Heat pump vs. air conditioner is another one of those spirited debate topics. It ranks right up there with oil vs. natural gas and thin crust or deep dish pizza. And like these other decisions, whether a heat pump or air conditioner is better for your home depends on a number of factors.
When looking down the barrel of increasingly warmer days ahead, it probably doesn’t matter whether you have a heat pump or an air conditioner. You just want it to work. But when you are looking to install or replace an HVAC system that efficiently heats and cools your home and keeps your family comfortable, it’s important to know the facts.
Similarities of a Heat Pump and Air Conditioner
- In cooling mode, heat pumps and air conditioners cool by moving heat and humidity from inside the home and depositing it outside
- Both have indoor and outdoor components.
- Heat pumps and air conditioners use refrigerant to cool the air.
- Air is circulated throughout the home using ductwork in both types of systems
- Central air conditioning systems and heat pump systems use replaceable or washable air filters to remove dust and allergens from the air before returning it to your home.
Differences Between a Heat Pump and Air Conditioner
- Heat pumps provide both heating and cooling.
- Air conditioners only provide cooling.
- An air conditioner is usually paired with a furnace or boiler to provide heat during the winter months. Together, these units make up a complete heating and cooling system.
- In milder climates, heat pumps are usually a complete heating and cooling system on their own.
- Heat pumps have a reversing valve in the outdoor unit. This allows it to absorb heat energy from outside air, even in cold temperatures, and transfer the heat inside the home, where it releases it into the air.
Heat Pump vs. Air Conditioner — Which System is Right For You?
Both a heat pump and an air conditioner can be good choice, but one might be more appropriate for you, depending on your budget and the climate you live in. But consider that only 5 million of New England’s 15 million households use electric heat pumps, according to the National Energy & Fuels Institute. And since Levco’s customers live in the colder climate of Connecticut, our experts tend to side heavily with Team Air Conditioner. Here’s why:
A heat pump works best when the temperature is above 40 degrees. When outside temperatures drop below freezing – as they often do in this part of New England – a heat pump starts losing efficiency and consumes more energy to do its job.
As long as the outside air temperature is above 30 degrees, a heat pump can pull enough heat from the outside air to warm a home to 70 degrees. But when the temperature dips below 30 degrees there isn’t enough heat in the outside air to pull in. When that happens, the system needs to switch to its supplemental heat source, such as an electric auxiliary heater or a furnace, to heat the home faster and save energy and money.
Installation and Equipment Costs
It is important to understand the total costs of a system that can both heat and cool your home properly. While a heat pump system has a lower cost indoor unit, the outdoor unit can come with a higher upfront cost compared to an air conditioner. In addition to the higher equipment costs, the installation of these systems can be more complicated, thereby increasing labor charges.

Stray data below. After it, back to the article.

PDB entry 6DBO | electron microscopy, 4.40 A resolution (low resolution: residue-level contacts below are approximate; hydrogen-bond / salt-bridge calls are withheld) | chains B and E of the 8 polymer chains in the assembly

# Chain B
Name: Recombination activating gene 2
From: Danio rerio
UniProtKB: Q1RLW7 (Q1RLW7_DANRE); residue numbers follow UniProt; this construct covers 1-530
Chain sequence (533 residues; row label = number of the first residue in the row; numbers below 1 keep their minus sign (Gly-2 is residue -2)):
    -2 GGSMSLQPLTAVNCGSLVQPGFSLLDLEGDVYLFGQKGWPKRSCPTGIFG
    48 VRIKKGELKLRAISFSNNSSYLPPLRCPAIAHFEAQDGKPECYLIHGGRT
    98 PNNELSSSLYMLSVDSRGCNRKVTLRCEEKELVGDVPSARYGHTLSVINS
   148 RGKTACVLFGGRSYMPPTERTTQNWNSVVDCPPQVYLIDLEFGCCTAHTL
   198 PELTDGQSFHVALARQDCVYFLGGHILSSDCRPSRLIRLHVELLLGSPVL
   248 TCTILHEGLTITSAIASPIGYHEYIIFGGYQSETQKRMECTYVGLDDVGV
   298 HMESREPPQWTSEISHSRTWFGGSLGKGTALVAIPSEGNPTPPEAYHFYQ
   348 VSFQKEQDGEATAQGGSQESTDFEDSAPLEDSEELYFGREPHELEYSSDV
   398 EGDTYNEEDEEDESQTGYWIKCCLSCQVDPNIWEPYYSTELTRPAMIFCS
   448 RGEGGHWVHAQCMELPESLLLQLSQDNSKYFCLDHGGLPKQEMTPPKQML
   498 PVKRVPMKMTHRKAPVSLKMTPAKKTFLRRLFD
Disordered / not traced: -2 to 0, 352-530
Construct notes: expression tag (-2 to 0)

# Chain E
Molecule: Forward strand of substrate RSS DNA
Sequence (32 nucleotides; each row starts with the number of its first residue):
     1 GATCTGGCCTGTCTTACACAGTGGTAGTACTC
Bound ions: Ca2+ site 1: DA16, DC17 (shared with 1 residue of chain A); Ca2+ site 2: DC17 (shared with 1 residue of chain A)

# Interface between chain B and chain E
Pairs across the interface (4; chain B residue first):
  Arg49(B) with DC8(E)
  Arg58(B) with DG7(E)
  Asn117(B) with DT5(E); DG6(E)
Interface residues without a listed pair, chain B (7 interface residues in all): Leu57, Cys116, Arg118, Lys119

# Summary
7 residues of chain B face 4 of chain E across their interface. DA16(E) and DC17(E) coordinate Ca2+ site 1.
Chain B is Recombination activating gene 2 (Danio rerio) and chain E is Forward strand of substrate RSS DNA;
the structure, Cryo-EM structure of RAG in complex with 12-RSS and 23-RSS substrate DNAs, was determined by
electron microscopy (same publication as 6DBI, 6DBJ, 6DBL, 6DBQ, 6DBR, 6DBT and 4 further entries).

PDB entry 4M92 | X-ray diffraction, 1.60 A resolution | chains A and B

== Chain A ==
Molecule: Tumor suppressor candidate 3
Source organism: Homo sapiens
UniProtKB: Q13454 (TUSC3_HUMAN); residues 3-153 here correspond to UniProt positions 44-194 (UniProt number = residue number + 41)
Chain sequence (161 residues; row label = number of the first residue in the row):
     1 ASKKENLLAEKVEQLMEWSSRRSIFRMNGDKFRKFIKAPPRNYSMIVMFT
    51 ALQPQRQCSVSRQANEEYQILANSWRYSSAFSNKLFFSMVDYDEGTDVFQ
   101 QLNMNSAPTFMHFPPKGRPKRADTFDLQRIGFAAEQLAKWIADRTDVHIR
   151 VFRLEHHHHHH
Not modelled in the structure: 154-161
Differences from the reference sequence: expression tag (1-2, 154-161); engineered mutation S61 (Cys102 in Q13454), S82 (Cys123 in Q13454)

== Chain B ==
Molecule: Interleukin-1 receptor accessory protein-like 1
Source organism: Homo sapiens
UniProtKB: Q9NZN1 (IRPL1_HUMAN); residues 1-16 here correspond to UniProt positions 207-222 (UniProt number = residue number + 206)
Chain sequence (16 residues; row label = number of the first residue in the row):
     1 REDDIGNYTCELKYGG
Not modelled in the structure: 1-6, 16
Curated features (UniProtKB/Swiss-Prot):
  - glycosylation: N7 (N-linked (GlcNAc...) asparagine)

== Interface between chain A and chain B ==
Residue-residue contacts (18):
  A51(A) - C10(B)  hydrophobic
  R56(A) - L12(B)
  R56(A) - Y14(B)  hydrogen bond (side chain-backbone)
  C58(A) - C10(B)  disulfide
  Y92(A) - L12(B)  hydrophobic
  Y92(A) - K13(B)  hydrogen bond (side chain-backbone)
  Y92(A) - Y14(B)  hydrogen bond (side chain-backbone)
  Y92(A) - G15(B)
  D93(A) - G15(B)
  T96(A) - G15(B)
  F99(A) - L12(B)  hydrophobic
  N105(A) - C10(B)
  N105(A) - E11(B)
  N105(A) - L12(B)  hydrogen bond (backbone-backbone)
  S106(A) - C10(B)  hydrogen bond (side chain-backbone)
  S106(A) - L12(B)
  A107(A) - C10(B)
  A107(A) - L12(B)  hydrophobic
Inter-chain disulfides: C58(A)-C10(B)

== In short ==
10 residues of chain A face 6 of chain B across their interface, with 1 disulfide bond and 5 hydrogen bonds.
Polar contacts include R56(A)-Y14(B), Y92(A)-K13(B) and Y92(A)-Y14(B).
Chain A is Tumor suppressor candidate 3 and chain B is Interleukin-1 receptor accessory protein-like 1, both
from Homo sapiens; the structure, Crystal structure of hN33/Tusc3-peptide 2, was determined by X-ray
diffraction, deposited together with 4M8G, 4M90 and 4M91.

In milder climates, heat pump systems are often a more energy-efficient heating unit because they use only electricity. But when temperatures drop below freezing, a heat pump requires more energy to maintain a comfortable temperature inside. Not only does your electric bill increase, but there’s the added cost of oil, propane or natural gas to fuel the backup furnace.
In cooling mode, the costs to run both heat pumps and air conditioners is similar. That’s because both run on electricity. The higher the SEER rating for both types of systems, the more efficient the unit. In heating mode, heat pump efficiency is expressed in HSPF. The higher the HSPF, the higher the efficiency.
So, the energy efficiency and cost to operate factor usually comes down to location. A heat pump is a better option in with moderate temperatures than in areas with extremely cold winters, like Connecticut.
Another important factor is the longevity of the system. There are several variables that greatly influence the life expectancy of a HVAC system. But AC units typically last a bit longer than heat pumps (20 – 25 years vs. 15 – 20 years). This is because heat pumps heat and cool a home, so they are used year-round. Air conditioners get a break during the cooler months when a separate heat source is used to heat the home. Of course, annual tune-ups can extend the life of both heat pump or air conditioning system and help keep it running at maximum energy efficiency.
Ask Levco If Equipment Replacement Is Right For You
Whether you’re replacing an existing HVAC system for your home, or purchasing one for the first time, there’s a lot to debate between a heat pump vs an air conditioner. Besides climate, you need to consider the size of your home, the efficiency rating of the units and the costs. Let a Levco professional help evaluate your home’s heating and cooling needs and recommend the best option for you. Give us a call to help settle the debate of heat pump vs air conditioner!
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